"When the bough breaks" may very well be the best mystery I have ever read. It's fast paced, the charachters are interesting and they feel real. Kellerman describes a beautifully fascinating California life for some of us who have never been there. And the twists and turns were as sickening and perverted as they were unexpected.
The immediate follow up "Blood Test" is not quite as good, but is still an excellent companion for those who enjoyed "When the bough..."
Like Tom Clancy or JK Rowling, as Kellerman continued his series he felt entitiled to make his stories longer and perhaps needlessly more complicated. "Over the edge" the third in the Delaware series as well as "Timebomb" are both overlong and boring. The charachters are not as interesting as the ones in the first two books and the prequisite of psychology neccessary to understand these two novels goes above a 16 grade education.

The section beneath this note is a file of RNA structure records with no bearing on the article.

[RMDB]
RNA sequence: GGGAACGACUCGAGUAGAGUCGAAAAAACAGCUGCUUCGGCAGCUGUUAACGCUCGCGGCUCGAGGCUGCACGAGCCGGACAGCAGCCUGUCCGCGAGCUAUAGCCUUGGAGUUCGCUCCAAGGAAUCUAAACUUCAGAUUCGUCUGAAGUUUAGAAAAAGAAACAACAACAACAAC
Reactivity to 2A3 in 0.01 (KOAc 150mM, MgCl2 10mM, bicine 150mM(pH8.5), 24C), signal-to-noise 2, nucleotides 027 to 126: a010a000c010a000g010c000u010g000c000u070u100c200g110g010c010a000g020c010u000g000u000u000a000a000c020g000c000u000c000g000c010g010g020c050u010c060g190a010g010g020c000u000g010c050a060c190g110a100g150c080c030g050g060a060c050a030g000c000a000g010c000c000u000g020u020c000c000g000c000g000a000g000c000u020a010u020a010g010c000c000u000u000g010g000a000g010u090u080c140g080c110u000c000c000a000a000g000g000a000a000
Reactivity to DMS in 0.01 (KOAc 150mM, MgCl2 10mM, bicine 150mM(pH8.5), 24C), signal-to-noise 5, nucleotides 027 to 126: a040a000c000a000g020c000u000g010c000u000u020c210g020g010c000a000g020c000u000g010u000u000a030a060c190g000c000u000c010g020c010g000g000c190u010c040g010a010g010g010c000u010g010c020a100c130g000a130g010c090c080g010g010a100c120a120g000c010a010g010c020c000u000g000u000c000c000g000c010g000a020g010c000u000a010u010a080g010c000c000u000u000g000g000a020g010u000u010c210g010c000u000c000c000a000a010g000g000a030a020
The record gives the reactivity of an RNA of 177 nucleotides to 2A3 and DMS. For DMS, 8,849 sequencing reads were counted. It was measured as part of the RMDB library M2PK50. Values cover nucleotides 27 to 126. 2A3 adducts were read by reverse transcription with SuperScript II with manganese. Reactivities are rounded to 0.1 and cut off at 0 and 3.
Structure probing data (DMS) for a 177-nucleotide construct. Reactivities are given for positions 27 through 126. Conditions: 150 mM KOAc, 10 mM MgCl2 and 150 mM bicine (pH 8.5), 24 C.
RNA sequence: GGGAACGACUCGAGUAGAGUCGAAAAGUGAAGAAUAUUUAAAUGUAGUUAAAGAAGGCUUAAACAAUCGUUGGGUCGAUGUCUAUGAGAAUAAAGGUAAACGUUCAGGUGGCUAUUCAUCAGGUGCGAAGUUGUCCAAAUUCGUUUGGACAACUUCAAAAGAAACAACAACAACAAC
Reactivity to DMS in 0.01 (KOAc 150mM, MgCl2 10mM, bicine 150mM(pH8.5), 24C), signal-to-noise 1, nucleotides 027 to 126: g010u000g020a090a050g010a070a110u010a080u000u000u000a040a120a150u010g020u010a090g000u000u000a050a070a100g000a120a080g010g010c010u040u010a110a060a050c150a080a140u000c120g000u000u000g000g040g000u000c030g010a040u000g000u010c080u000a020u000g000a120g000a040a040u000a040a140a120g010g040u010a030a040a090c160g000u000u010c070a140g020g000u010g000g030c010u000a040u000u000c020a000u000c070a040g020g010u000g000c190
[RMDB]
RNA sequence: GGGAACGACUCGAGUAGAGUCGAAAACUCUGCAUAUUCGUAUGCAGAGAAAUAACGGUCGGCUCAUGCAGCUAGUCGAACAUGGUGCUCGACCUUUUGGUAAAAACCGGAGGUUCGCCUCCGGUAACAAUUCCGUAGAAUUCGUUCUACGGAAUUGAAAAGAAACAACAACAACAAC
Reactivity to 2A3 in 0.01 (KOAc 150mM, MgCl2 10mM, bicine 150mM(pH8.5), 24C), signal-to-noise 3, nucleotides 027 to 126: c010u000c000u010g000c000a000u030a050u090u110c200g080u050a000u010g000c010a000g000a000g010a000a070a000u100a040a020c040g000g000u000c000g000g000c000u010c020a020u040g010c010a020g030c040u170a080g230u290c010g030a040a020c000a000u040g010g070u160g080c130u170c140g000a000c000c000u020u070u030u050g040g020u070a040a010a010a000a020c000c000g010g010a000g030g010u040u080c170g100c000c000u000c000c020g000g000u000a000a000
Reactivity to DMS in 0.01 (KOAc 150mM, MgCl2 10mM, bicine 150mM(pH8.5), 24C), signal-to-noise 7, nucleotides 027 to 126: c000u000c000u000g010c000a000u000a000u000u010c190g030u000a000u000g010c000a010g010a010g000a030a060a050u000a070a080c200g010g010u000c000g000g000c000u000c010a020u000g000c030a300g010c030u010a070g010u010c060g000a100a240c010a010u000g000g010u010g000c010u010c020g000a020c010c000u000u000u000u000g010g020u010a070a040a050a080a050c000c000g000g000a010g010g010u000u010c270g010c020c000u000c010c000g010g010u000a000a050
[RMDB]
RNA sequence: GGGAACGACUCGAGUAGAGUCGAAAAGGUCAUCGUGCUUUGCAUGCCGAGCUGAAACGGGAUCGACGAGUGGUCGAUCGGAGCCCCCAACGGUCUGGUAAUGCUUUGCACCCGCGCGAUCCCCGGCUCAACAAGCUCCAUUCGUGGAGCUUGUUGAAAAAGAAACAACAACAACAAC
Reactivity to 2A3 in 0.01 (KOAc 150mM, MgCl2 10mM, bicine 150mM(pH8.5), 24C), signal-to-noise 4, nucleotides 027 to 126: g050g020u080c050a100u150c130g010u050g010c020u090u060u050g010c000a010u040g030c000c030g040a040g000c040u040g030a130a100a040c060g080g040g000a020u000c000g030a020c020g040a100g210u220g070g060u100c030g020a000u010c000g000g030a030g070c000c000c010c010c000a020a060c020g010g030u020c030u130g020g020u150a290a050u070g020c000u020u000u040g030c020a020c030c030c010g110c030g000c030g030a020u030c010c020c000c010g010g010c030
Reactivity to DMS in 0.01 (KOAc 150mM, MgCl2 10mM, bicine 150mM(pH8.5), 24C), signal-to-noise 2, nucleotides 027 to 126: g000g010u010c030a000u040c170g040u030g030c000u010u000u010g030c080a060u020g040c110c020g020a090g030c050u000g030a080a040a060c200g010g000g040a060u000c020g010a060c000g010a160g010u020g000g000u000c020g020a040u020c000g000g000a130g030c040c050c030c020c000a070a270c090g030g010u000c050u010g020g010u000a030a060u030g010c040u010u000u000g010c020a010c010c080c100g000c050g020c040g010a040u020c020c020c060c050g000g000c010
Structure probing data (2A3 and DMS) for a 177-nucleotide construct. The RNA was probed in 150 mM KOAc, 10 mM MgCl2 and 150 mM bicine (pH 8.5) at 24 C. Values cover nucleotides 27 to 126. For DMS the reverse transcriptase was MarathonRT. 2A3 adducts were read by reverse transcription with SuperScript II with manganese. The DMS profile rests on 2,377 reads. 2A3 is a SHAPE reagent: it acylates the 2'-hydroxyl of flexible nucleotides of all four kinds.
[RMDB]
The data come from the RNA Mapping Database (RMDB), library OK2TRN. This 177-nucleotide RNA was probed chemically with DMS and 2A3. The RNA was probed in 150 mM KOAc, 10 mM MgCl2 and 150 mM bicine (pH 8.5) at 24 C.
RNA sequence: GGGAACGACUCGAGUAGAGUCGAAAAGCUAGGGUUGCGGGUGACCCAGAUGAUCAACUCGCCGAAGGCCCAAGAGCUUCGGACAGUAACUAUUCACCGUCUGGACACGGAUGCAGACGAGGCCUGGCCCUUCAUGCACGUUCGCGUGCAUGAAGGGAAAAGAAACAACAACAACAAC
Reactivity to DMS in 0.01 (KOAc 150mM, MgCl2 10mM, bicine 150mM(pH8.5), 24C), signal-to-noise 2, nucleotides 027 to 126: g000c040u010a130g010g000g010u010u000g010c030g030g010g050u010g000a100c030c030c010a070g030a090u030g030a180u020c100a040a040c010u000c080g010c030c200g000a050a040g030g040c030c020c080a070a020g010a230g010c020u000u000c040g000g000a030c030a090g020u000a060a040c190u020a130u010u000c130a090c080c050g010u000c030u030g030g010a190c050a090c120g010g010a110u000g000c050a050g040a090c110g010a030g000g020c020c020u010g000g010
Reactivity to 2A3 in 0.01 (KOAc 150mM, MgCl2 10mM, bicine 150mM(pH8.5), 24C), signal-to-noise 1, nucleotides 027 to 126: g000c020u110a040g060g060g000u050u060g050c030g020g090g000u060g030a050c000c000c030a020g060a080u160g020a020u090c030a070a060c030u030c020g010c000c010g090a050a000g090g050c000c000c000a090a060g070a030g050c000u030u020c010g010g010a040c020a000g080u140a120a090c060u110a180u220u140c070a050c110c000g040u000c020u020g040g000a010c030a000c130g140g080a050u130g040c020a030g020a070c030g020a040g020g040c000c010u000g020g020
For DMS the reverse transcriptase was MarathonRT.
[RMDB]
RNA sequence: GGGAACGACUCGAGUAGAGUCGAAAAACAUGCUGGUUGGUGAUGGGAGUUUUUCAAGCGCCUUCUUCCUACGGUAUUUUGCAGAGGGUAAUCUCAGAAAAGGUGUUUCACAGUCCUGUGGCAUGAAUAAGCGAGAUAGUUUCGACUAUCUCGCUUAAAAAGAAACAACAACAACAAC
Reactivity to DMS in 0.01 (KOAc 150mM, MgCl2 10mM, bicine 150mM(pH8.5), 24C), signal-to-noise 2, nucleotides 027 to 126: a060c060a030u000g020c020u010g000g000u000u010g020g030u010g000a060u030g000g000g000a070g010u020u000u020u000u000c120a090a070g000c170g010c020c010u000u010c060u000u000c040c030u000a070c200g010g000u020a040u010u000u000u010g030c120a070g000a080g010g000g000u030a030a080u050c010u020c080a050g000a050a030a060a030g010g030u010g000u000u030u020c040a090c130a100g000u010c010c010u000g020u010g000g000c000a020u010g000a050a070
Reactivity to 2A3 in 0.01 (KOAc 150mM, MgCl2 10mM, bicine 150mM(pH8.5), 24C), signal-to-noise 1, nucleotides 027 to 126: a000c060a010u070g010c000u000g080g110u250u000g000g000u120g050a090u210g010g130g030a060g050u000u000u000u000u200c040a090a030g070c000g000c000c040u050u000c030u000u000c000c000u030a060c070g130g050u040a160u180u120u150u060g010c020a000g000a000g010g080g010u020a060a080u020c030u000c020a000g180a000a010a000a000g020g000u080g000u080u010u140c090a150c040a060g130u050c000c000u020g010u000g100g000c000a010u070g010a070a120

Its sad because in this novel at least, Kellerman did have some nice twists in the end, its just unfortunate the path to get there was so long complicated and boring that I'm sure many gave up.
My recommendation is too read the first two Delaware novels, read this one only if you are obsessed and also hold a doctorate (I don't btw)(less)